LETTER: Museum’s revitalization project is important

From the museum’s perspective, engaging the public in respectful dialogue is, happily, one of our highest priorities.

Dear Editor:

Thank you to Rick Selinger for your input!

Raising public awareness regarding recent changes at the Summerland Museum is very important.

From the museum’s perspective, engaging the public in respectful dialogue is, happily, one of our highest priorities.

As a democratic institution that serves the public, we welcome and value all perspectives.

In the interests of providing a leavening perspective, it may assist those who are unaware of current changes to know that the Summerland Museum is pursuing a revitalization project for the sole purpose of improving the standards of the museum and to build its capacity.

This project is necessary for a variety of reasons.

For one (and most significantly), based on community feedback, the museum was made aware of several crucial areas where it was failing to be compliant with its own policies (and I am happy to give examples of this to anyone who is interested over the phone or in person).

While it is true that roughly 50 per cent of our funding comes from the municipality, it should be emphasized that the museum also depends on museum memberships and government grants to operate year round.

As a result, we welcome public feedback to the extent that we are devoted to building stronger champions for our cause.

Without community support, it would be very difficult to carry out our mandate. Second, this project aims to make local history relevant to the community as a whole.

Consequently, one of our priorities includes reaching out to the younger generation as well as underserved minorities.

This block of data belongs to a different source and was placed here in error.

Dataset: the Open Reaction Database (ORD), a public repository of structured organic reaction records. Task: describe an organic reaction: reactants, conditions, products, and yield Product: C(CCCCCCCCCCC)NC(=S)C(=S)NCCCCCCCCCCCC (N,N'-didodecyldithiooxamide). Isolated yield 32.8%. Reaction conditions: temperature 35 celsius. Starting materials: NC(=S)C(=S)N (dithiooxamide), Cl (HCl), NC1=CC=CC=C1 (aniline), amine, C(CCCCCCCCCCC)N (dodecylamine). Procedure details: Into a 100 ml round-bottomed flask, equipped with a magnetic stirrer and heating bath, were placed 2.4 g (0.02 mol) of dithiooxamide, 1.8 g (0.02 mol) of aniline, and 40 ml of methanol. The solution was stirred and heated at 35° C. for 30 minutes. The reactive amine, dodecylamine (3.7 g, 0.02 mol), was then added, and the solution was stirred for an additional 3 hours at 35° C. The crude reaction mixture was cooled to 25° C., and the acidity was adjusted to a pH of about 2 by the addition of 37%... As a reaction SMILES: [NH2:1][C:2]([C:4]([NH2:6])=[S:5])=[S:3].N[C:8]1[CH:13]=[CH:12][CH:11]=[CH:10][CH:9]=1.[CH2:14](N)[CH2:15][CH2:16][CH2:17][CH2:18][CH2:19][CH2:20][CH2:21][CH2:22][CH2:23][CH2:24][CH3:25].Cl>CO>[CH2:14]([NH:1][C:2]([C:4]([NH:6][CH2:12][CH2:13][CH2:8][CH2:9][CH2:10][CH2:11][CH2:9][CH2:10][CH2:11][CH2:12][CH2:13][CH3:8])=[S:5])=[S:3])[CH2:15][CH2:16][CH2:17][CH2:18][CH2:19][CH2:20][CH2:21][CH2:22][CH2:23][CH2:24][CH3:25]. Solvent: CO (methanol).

Making history relevant requires multi-generational and multi-cultural input and engagement. As it stands, for instance, Summerland’s youth has little to no interest in their museum.

Without their engagement, it is likely that the museum will become more vulnerable over time (e.g., irrelevant). In other words, we have to be mindful of not only today’s needs, but also tomorrow’s.

Third, this project seeks to increase public access to our archives (which hold some of the most valuable, original documents in the province), and to make this access extremely efficient and effective.

Part of this project includes making streams of our archives available online through a joint partnership with UBC.

Fourth, this project also includes breathing new life into all of our spaces, including our online platforms, so that we are well-positioned to showcase and preserve more of our local history in the coming years.

Finally, it should be emphasized that the Summerland Museum Board has done an outstanding job of carrying out their responsibilities, which include fiduciary, strategic and generative considerations.

Amy McCroy,

Curator

Summerland

Museum

Summerland